The Status of Cannabis Legalization in Kentucky
Directly after Kentucky passed a historic vote of 65-30 for House Bill 136, the state’s medical marijuana legalization bill, the COVID-19 pandemic pushed pause on the legislation.
In March 2023, this pause finally came to an end. Gov. Andy Beshear signed Senate Bill 47 into law, making Kentucky the 38th state to approve medical marijuana use.
SB47 establishes a medicinal cannabis program by allowing patients with a bona fide practitioner-patient relationship to access medical cannabis if their practitioner deems they could benefit from the use. The legislation institutes a governing body to decide daily THC limits, methods of use, and consumption. Patients will be allowed to have a 30-day supply of their medication at their residence and a 10-day supply on their person.
SB 47 was developed by local lawmakers and establishes the provisions for the state’s medical marijuana legalization. The program officially goes into effect in January 2025, giving ample time for the Cabinet for Health and Family Services to draft oversight regulations for the program.
A few of these regulations are already included in the text of the legislation. In order to gain access to medical cannabis, residents need written certification from an advanced nurse practitioner or a doctor. This certification validates that the patient has been diagnosed with one of the 21 qualifying medical conditions listed in the order.
Additionally, KY Senate Bill 47 establishes guidelines for consumption and cultivation. The bill prohibits smoking and home cultivation. Patients may only consume medical cannabis through vaporization, edibles, or topical products. The bill establishes THC concentration caps for these products:
- 35% THC cap for raw flower
- 70% THC cap for cannabis concentrates
- Edibles may not be stronger than 10 milligrams per serving
As the medical cannabis program does not go into effect until 2025, local governments are in the process of licensing medical cannabis dispensaries. Kentuckians can expect these dispensaries to start cropping up over the next two years.
Patient Qualifying Conditions
The bill lays out at 21 conditions that qualify Kentuckians for approval. These conditions include:
- Any type or form of cancer regardless of stage
- Severe, intractable, debilitating, or chronic pain
- Epilepsy or any other intractable seizure disorder
- Multiple sclerosis, muscle spasms, or spasticity
- Chronic nausea that has proven resistant to other conventional medical treatments
- Post-traumatic stress disorder
Patients may also qualify for any other medical condition, disease, or terminal illness deemed appropriate by the Kentucky Center for Cannabis. According to this stipulation, the Center must determine that individual diagnosed with that condition is likely to receive medical, therapeutic, or palliative benefits from the use of medicinal cannabis.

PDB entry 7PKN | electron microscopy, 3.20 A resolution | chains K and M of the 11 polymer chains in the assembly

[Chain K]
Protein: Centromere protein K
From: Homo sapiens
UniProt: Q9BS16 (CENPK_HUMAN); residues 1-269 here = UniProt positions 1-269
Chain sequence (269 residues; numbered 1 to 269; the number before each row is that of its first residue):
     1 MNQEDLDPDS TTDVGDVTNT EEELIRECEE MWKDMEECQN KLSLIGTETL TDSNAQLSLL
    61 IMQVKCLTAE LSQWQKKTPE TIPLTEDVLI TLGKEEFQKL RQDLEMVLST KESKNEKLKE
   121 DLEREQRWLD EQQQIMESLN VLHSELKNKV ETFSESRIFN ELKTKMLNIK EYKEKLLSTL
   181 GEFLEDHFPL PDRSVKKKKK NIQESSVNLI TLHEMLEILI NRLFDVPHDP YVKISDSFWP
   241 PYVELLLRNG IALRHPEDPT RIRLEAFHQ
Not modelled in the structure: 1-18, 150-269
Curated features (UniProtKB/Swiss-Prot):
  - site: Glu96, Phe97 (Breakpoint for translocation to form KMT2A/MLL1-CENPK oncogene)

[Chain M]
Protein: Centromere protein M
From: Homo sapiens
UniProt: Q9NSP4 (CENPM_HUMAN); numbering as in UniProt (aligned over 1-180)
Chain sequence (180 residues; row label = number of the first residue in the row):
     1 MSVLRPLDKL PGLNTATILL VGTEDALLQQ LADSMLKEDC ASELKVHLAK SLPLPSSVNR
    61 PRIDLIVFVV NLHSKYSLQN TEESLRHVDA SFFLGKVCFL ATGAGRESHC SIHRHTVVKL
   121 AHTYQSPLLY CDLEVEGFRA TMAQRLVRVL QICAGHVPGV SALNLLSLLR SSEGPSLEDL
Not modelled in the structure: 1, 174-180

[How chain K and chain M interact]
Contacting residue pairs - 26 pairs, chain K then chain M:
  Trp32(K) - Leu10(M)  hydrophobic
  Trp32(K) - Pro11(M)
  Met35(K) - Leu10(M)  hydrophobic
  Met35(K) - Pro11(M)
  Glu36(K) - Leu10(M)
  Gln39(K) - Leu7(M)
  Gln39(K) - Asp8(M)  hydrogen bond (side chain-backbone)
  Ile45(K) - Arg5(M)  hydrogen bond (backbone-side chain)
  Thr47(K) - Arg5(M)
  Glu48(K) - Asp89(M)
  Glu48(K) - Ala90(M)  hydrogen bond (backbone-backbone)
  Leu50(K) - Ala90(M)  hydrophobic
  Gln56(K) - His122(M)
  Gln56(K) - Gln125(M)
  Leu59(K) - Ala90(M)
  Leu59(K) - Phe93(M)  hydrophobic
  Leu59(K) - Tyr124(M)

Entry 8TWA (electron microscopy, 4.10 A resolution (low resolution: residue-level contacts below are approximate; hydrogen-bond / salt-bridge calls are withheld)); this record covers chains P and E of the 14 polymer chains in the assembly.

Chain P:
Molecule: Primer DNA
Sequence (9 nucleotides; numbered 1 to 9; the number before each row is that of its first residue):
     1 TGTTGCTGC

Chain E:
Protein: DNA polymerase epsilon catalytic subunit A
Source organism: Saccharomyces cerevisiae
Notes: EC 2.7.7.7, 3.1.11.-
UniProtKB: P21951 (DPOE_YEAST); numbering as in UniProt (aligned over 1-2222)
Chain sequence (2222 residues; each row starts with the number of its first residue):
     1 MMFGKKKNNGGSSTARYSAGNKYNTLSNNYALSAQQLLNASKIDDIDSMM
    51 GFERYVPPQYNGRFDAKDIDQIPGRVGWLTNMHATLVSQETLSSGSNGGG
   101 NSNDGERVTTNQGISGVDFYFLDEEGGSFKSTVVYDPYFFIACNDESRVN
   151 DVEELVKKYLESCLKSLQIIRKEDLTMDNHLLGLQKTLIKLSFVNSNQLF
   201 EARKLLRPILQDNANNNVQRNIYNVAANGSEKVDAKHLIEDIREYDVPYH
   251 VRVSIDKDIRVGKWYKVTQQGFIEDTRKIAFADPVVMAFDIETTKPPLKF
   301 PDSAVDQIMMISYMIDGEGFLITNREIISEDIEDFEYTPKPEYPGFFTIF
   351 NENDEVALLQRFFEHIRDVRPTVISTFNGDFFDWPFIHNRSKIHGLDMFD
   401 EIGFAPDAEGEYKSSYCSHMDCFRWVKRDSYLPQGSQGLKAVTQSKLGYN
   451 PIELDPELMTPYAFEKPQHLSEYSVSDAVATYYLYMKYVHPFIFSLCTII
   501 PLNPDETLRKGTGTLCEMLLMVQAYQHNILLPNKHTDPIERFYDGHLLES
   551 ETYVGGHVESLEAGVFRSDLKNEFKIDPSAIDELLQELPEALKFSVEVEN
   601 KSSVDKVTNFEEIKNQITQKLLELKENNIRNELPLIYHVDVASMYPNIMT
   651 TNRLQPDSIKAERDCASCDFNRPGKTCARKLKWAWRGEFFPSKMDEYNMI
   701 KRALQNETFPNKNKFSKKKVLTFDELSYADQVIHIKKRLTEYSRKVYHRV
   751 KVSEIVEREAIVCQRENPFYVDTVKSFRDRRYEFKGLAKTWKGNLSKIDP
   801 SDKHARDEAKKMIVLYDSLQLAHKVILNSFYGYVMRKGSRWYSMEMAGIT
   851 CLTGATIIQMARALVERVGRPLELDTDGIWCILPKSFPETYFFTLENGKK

Patients under the age of 21 years or older must have a certified caregiver. If they have medical cannabis in their possession, the caregiver must have a written document demonstrating their responsibility for the well-being of the qualified patient.
Possession and Cultivation Limits
Kentucky Senate Bill 47 is a no-smoke, no self-grow bill. No form of home cultivation is allowed under this law.
Though cannabis cannot be smoked, patients are still allowed legal access to raw flower, as vaporization is legal under this legislation.
Patients may only have a 10-day supply of cannabis in their possession and a 30-day supply at their residence. At this time, the bill does not specify a raw cannabis equivalent for these possession limits.
Frequently Asked Questions
As of March 2023, medical cannabis use is legal in Kentucky. Though patients cannot smoke or grow cannabis for medical use, raw cannabis is accessible for vaporization.
Recreational cannabis is not yet legal in Kentucky.
Medical cannabis dispensaries are expected to begin opening in 2024, as the new program will not take effect until January 2025.
No, the state does not offer any physician referrals, which is why Veriheal will set up shop in Kentucky when the state’s medical cannabis program goes into effect.
Veriheal will provide physicians for you once the state’s program begins. After meeting with a certified doctor in a virtual video consultation from the comfort of your own home, the doctor will determine your eligibility based on a qualifying condition(s).
From start to finish, the medical evaluation takes approximately 10-15 minutes.
Yes, cannabis oil is legal for medical use in Kentucky. Cannabis oil and all other concentrates must have a THC concentration of 70% or less.